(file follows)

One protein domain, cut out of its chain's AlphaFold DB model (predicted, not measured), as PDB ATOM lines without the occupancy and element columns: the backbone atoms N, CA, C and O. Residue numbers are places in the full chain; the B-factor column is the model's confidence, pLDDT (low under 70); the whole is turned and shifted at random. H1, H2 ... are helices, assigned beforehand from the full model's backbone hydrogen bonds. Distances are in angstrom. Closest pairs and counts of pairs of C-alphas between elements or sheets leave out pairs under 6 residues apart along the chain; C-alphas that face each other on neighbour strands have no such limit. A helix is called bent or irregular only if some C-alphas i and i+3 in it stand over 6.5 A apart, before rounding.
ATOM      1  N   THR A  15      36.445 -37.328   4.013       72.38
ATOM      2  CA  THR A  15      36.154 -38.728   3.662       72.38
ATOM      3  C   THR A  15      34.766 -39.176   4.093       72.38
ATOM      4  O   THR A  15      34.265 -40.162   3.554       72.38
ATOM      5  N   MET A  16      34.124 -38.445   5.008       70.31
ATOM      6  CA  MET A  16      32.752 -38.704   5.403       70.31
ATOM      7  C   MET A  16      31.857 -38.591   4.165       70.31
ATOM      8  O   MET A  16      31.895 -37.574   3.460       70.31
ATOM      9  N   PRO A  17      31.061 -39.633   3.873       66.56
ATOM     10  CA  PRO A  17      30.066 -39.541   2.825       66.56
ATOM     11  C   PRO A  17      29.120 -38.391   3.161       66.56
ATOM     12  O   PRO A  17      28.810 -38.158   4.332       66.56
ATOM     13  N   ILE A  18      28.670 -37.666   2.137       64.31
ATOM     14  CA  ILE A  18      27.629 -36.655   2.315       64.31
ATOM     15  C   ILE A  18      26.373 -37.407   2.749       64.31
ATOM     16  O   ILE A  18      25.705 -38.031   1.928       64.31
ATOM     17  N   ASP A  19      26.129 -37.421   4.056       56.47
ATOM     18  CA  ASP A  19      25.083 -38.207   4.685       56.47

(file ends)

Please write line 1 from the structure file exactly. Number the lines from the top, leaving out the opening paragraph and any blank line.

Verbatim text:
ATOM      1  N   THR A  15      36.445 -37.328   4.013       72.38